FIFA president launches 'car crash' defence of Qatar's record – says Europe can't comment


FIFA President Gianni Infantino has said he “feels gay” and “like a migrant worker” in a ridiculous attempt to counter accusations made against Qatar’s human rights record. During a press conference on Saturday morning, Mr Infantino tried to show solidarity with those that have been discriminated against by saying he was “bullied because I had red hair” when he was a child. As Qatar comes under increasing pressure over its alleged mistreatment and exploitation of migrant workers to prepare the nation for the World Cup, as well as its intolerant approach to same sex marriage and gay rights, the FIFA President was slammed for his “car crash” interview suggesting there was European hypocrisy. 

Mr Infantino said on Saturday morning: “Today I feel Qatari. Today I feel Arab. Today I feel African. Today I feel gay. Today I feel disabled. Today I feel a migrant worker.” 

He later added that he “knows what it feels like to be discriminated against… I was bullied because I had red hair”. 

Concerning the alleged exploitation of migrant workers in Qatar, Mr Infantino said they have earned more than they would at home. 

He then claimed “there are 1 billion disabled people in the world … and nobody cares”, suggesting European criticism of the tournament was guilty of hypocrisy and inconsistency. 

His attempts at justifying the tournament being held in Qatar appear to have failed to convince critics, with one person calling the press conference a “car crash”. 

Concerning European and Western criticism of Qatar over its alleged human rights abuses, Mr Infantino said FIFA were “generating much less profit” from the tournament than many multinational companies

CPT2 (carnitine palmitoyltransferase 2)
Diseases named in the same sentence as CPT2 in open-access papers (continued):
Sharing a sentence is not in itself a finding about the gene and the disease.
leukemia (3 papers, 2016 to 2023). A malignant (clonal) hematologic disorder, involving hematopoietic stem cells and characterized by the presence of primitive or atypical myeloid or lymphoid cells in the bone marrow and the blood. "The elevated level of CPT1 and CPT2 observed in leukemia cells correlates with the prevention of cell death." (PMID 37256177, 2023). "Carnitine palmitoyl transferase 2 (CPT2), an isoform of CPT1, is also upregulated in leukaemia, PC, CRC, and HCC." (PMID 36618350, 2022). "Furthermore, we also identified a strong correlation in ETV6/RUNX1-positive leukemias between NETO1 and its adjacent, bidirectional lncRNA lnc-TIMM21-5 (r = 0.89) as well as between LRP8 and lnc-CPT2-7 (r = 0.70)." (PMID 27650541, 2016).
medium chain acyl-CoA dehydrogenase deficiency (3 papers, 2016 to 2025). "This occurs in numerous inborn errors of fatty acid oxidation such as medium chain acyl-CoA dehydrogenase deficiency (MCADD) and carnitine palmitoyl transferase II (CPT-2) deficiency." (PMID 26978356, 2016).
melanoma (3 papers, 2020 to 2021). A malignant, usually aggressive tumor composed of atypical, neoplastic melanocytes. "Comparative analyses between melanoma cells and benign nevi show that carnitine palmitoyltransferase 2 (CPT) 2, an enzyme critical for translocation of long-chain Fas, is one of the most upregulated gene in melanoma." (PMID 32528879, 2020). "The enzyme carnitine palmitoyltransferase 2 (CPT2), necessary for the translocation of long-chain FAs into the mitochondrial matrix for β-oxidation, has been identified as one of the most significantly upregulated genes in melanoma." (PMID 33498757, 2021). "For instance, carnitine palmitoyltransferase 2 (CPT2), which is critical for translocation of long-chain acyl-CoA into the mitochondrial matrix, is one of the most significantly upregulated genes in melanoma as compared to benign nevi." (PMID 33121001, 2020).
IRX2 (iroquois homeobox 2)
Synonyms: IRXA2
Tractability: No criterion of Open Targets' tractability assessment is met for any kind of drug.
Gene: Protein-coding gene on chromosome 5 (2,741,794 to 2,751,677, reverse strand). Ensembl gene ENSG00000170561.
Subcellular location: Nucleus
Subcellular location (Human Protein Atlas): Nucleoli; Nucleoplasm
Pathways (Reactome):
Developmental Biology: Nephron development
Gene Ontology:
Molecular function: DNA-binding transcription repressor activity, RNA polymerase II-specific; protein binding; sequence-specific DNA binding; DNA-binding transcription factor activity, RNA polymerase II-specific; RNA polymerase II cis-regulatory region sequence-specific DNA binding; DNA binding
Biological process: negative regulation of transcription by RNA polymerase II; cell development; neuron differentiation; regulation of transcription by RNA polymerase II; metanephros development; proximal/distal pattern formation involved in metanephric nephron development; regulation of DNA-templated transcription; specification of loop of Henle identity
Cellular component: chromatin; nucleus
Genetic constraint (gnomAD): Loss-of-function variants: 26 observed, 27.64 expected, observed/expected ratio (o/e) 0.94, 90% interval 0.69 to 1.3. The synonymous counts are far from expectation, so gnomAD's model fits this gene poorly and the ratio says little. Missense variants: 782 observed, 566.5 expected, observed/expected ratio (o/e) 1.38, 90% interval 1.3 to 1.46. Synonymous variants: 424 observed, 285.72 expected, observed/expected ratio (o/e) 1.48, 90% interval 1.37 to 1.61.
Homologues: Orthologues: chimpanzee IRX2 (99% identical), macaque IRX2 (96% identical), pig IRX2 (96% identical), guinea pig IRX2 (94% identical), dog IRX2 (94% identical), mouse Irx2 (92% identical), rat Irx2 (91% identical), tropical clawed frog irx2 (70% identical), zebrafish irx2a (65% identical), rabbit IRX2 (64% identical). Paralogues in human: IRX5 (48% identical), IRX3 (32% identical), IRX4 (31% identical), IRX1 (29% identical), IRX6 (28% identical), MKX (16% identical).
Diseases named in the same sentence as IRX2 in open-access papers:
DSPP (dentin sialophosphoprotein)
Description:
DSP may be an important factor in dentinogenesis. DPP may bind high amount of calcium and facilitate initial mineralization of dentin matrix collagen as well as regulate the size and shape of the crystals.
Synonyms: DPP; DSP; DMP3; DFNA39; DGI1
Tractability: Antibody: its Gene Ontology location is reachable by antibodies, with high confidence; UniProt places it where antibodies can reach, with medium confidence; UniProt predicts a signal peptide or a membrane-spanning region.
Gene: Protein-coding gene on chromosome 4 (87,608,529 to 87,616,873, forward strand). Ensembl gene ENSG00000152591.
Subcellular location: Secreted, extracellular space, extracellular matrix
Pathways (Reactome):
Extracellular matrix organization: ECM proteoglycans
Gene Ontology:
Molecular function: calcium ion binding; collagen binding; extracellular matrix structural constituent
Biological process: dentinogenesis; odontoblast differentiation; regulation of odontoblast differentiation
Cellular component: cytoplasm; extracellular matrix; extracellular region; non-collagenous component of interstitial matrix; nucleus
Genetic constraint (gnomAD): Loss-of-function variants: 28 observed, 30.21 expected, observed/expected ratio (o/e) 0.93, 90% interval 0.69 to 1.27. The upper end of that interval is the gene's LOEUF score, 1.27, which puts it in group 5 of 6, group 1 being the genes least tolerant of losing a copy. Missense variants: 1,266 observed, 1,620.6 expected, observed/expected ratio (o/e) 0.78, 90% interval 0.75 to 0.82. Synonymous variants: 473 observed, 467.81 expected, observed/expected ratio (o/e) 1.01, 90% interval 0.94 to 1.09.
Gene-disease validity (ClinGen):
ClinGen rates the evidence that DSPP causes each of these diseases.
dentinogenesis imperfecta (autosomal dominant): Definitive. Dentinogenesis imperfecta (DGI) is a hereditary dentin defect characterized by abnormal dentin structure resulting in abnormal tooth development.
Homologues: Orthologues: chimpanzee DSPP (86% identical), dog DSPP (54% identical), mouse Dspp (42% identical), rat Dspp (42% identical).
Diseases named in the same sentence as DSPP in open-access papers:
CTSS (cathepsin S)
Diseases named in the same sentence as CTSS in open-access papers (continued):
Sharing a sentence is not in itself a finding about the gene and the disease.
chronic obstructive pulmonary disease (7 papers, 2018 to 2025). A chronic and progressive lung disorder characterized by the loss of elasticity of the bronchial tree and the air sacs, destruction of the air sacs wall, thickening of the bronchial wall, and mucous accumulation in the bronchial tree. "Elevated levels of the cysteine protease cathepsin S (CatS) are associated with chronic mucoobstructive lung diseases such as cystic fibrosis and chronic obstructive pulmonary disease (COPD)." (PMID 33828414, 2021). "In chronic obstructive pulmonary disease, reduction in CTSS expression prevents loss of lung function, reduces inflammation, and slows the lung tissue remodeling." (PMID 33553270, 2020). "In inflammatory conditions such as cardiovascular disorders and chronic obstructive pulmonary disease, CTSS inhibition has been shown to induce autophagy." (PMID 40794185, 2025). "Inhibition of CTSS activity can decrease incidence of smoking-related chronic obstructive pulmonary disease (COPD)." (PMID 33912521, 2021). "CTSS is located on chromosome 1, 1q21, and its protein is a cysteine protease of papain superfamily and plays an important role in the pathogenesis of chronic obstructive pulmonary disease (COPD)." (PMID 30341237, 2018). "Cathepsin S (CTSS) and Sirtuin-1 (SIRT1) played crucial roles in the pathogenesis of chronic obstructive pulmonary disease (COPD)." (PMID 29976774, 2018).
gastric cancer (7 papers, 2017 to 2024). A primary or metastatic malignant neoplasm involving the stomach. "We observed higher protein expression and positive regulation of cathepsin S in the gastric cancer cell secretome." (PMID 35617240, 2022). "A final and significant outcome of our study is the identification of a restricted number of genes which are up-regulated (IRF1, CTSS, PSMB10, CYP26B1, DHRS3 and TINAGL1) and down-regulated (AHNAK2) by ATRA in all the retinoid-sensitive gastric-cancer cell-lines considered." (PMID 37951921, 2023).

He said: “For what we Europeans have been doing around the world in the last 3,000 years we should be apologising for the next 3,000 years before starting to give moral lessons to people.

“How many of these European or Western business companies who earn millions from Qatar, billions, how many of them have addressed migrant workers’ rights with the authorities?

“None of them, because if you change the legislation it means less profit. But we did, and FIFA generates much less than any of these companies from Qatar.”


Please enter your comment!
Please enter your name here

Share post:


More like this

World Cup live updates: Germany faces dire situation vs. Spain; Croatia eliminates Canada

Play in Groups E and F continues Sunday...

Best Amazon early Cyber Monday deals—140+ best deals to shop now

— Recommendations are independently chosen by Reviewed’s editors....

Michigan up to No. 2, three teams join top 10 in USA TODAY Sports AFCA Coaches Poll

Rivalry Week in college football produced its share...